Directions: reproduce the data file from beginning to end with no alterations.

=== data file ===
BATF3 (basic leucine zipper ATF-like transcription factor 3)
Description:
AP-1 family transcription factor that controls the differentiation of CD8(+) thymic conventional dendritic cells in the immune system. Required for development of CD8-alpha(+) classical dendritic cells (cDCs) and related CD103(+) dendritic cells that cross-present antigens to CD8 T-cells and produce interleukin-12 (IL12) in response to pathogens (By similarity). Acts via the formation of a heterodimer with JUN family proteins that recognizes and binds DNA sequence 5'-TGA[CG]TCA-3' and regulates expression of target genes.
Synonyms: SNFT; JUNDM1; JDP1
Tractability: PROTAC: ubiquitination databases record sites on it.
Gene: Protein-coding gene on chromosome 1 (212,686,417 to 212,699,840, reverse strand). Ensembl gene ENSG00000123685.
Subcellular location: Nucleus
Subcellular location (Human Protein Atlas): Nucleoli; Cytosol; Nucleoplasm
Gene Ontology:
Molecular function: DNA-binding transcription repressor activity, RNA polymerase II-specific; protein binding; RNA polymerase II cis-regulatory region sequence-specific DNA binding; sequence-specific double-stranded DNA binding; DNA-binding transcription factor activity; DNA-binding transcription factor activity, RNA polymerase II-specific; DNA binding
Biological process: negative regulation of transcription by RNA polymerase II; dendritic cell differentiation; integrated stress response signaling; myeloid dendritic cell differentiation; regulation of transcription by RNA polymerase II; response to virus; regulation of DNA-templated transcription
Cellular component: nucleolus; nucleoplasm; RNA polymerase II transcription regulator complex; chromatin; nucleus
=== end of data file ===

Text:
BATF3 (basic leucine zipper ATF-like transcription factor 3)
Description:
AP-1 family transcription factor that controls the differentiation of CD8(+) thymic conventional dendritic cells in the immune system. Required for development of CD8-alpha(+) classical dendritic cells (cDCs) and related CD103(+) dendritic cells that cross-present antigens to CD8 T-cells and produce interleukin-12 (IL12) in response to pathogens (By similarity). Acts via the formation of a heterodimer with JUN family proteins that recognizes and binds DNA sequence 5'-TGA[CG]TCA-3' and regulates expression of target genes.
Synonyms: SNFT; JUNDM1; JDP1
Tractability: PROTAC: ubiquitination databases record sites on it.
Gene: Protein-coding gene on chromosome 1 (212,686,417 to 212,699,840, reverse strand). Ensembl gene ENSG00000123685.
Subcellular location: Nucleus
Subcellular location (Human Protein Atlas): Nucleoli; Cytosol; Nucleoplasm
Gene Ontology:
Molecular function: DNA-binding transcription repressor activity, RNA polymerase II-specific; protein binding; RNA polymerase II cis-regulatory region sequence-specific DNA binding; sequence-specific double-stranded DNA binding; DNA-binding transcription factor activity; DNA-binding transcription factor activity, RNA polymerase II-specific; DNA binding
Biological process: negative regulation of transcription by RNA polymerase II; dendritic cell differentiation; integrated stress response signaling; myeloid dendritic cell differentiation; regulation of transcription by RNA polymerase II; response to virus; regulation of DNA-templated transcription
Cellular component: nucleolus; nucleoplasm; RNA polymerase II transcription regulator complex; chromatin; nucleus